But NOAA Fisheries scientists say they're getting prepared, having recently convened a special meeting to discuss the emerging heatwave and how to anticipate and track its effects.

“Given the magnitude of what we saw last time, we want to know if this evolves on a similar path,” said Chris Harvey, a research scientist at the Northwest Fisheries Science Center.

One challenge will be applying lessons learned from the last heat wave to anticipate and mitigate potential impacts of the new one, NOAA says. For example, the warm water of “the Blob” led humpback and other whales to feed closer to shore. Record numbers became entangled in lines from crab traps and other fishing gear. In response, fishermen, managers, and others have formed working groups in California, Oregon, and Washington. They hope to find ways of reducing the risk of entanglements.

Humans feel The Blob Effects too...

The Blob affects weather patterns too, as much of our weather comes off the Pacific Ocean. Heating the waters several degrees had the virtual effect of placing an electric blanket off the coast.

The Blob was blamed for helping aid in the hottest year on record in Seattle, which for the first time since data was kept since the late 1800s, the city had an average summer high temperature over 80 degrees, aided by a record-smashing 12 days over 90 degrees. Winter was marked by several mild days, the warmest December on record (in 2014) and only 104 inches of snow for the season at Snoqualmie Pass -- just 25 percent of a normal year.

The Silver Lining

While 2015's blob lasted for several months, this Blog is not necessarily destined for the same fate and could dissipate quickly. Since the warming is still new, it could be erased quickly if stormier conditions return to the northeastern Pacific Ocean.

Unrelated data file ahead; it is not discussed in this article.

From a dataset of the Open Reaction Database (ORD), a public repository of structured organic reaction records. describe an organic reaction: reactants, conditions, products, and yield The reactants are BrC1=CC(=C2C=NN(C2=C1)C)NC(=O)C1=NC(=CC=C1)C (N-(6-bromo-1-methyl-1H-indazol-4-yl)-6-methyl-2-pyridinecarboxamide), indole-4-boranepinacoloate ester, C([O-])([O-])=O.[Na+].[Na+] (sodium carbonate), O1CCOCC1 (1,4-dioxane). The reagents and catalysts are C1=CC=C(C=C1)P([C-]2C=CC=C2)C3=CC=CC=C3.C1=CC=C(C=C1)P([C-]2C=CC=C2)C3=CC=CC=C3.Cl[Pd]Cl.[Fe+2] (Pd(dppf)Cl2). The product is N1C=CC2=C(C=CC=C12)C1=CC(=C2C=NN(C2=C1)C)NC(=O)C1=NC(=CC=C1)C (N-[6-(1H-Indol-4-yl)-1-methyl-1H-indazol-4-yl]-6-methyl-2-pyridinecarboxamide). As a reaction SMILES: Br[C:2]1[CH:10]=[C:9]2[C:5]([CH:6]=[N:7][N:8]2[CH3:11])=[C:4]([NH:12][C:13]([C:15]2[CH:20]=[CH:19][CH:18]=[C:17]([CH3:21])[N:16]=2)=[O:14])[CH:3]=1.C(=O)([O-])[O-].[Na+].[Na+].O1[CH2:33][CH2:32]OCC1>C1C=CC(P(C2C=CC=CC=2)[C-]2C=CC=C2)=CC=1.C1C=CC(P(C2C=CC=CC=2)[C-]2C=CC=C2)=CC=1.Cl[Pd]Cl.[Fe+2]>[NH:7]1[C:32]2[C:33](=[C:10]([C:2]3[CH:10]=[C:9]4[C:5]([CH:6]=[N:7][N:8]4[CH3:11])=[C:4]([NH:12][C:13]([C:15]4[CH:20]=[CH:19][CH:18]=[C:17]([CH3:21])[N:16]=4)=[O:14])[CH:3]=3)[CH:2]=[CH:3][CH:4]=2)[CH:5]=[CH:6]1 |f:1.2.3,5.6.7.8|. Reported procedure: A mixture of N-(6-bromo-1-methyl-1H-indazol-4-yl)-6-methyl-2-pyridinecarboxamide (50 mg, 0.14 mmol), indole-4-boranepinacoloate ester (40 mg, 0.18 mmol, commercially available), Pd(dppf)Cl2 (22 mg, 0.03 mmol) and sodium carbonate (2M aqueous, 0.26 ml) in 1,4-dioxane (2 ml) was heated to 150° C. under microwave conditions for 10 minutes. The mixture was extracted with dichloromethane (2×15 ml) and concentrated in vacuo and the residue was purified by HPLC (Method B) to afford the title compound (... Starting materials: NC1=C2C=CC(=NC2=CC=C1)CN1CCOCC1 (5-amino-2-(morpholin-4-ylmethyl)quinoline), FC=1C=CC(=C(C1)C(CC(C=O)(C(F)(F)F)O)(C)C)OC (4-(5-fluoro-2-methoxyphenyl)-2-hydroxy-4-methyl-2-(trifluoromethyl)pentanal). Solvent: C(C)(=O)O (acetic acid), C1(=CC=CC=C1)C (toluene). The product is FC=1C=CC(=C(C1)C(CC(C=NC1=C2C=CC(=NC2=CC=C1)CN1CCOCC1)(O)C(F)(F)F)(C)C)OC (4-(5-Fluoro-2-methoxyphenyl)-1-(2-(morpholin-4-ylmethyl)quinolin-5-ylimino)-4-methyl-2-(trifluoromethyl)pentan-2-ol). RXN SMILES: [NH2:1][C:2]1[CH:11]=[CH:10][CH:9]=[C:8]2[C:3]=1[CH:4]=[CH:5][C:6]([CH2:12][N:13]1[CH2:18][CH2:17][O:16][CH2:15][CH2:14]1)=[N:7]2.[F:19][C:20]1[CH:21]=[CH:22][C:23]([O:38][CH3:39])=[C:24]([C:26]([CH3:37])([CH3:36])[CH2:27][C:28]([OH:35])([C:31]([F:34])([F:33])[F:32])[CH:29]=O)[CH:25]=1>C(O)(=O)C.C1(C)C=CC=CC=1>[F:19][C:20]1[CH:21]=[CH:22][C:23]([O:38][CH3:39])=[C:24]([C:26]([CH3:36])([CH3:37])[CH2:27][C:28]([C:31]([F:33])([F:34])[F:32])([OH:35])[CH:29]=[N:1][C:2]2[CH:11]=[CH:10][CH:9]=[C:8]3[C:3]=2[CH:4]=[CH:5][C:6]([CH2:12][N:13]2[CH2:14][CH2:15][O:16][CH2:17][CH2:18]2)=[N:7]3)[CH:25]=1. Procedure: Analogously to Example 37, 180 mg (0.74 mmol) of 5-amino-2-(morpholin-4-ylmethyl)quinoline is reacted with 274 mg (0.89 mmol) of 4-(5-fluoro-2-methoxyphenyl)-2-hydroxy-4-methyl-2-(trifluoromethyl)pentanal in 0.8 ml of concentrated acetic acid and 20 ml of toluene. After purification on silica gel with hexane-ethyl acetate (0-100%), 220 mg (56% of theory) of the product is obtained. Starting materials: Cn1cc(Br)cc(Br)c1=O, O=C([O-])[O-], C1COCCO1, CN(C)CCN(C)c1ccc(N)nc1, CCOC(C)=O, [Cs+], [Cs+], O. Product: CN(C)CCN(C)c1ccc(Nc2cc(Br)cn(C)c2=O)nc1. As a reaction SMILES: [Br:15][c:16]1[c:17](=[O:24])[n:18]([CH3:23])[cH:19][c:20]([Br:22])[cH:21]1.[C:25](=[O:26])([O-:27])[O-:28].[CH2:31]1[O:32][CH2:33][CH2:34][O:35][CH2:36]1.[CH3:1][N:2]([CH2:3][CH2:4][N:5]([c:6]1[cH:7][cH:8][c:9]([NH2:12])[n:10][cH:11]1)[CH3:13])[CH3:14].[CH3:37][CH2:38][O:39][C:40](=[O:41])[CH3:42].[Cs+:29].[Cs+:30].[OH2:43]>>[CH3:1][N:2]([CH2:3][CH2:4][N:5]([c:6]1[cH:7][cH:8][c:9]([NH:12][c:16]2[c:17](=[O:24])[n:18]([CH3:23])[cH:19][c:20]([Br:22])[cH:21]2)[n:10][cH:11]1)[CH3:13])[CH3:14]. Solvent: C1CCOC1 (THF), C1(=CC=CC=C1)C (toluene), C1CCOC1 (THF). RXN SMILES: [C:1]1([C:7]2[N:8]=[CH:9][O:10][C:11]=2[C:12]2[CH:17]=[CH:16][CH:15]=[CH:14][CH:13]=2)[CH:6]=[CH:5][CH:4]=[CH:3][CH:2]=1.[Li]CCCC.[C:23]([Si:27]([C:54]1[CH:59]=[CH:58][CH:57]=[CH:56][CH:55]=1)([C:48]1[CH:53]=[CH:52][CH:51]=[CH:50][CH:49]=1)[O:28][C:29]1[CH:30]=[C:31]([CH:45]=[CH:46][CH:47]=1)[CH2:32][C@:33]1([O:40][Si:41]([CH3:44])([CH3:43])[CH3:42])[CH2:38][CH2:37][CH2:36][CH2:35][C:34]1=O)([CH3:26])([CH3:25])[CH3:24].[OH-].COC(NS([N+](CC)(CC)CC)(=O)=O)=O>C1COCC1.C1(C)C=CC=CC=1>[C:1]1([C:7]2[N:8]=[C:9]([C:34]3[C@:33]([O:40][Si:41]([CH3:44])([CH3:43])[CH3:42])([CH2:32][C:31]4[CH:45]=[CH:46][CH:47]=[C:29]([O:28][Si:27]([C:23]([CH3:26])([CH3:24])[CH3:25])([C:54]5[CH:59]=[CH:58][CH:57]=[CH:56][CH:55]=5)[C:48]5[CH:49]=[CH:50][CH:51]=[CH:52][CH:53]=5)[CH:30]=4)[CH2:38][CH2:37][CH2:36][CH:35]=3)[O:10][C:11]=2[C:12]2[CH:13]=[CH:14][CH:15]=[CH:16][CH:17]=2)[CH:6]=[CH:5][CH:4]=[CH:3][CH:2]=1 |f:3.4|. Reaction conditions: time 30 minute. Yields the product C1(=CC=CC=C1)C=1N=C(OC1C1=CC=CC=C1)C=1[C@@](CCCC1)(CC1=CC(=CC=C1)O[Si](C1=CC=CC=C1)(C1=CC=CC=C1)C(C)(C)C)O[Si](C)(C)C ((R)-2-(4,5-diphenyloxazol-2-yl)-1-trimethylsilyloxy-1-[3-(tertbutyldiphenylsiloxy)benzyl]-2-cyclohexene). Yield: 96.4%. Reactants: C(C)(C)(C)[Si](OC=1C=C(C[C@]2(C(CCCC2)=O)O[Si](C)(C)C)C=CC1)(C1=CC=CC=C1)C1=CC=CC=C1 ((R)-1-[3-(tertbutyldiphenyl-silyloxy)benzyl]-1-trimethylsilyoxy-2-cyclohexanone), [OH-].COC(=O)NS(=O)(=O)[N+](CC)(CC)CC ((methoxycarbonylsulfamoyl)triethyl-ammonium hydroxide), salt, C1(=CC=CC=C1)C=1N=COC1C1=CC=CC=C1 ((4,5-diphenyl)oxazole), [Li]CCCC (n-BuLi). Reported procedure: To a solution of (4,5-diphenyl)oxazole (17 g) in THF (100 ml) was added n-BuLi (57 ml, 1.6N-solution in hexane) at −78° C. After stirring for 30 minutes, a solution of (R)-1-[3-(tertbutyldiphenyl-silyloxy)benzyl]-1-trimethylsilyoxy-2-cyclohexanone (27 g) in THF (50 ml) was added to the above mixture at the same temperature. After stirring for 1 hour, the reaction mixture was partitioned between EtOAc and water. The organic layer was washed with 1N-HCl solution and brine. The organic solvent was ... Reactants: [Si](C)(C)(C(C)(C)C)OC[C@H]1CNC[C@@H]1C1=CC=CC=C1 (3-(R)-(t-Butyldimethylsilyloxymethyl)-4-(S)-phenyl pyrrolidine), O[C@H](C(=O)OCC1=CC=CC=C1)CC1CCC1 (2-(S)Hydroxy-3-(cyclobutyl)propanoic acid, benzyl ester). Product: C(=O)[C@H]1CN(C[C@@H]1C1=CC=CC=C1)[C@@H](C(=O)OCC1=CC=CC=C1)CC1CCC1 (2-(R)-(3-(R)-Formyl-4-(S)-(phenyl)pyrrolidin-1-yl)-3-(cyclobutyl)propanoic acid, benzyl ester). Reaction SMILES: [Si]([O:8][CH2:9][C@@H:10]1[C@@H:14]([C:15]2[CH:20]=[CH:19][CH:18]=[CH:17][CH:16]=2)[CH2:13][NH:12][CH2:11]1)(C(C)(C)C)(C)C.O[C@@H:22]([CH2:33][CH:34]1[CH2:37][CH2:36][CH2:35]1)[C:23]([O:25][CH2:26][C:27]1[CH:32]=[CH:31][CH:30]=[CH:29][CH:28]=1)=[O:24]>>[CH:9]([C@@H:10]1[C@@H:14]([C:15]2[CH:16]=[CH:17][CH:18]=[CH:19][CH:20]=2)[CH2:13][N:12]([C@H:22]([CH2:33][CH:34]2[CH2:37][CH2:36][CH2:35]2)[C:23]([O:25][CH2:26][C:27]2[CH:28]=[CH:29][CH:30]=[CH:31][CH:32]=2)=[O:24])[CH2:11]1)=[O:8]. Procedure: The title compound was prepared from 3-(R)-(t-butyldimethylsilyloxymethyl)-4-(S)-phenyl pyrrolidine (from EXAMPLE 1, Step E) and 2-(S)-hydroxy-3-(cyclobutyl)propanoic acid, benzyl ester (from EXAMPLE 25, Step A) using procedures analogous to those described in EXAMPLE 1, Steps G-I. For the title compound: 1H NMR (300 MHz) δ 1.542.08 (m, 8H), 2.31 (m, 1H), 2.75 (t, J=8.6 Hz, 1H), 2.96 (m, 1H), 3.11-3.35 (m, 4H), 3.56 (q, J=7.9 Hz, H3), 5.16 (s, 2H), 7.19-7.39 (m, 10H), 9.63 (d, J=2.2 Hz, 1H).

“It looks bad, but it could also go away pretty quickly if the unusually persistent weather patterns that caused it change,” said Nate Mantua, a research scientist at the Southwest Fisheries Science Center.

(A "Blobby" Winter would also run afoul of the Old Farmer's Almanac "Wet... or worse!" wintry forecast for Western Washington, for what that's worth....)

And previous "Blobs" that tried to form in 2016 and 2018 quickly abated, though neither were this strong at this point.

NOAA says current forecasts do show the heat wave moderating but continuing for months.

Scientists wonder if the new heatwave will last long enough to affect the marine ecosystem, and biologists say that its large size means it probably already has.

“There are definitely concerning implications for the ecosystem,” said Nick Bond, a research meteorologist with the Joint Institute for the study of the Atmosphere and Ocean in Seattle, a collaboration between NOAA and the University of Washington. He's also credited with naming 'the Blob.' "It's all a matter of how long it lasts and how deep it goes."

Real-time research on environmental changes will give managers the details they need to respond, said Kristen Koch, Director of the Southwest Fisheries Science Center.

“This is a time when we all need to know how our marine ecosystem is changing, and what that means for those of us who live along the West Coast.”

See KOMONews.com article . . .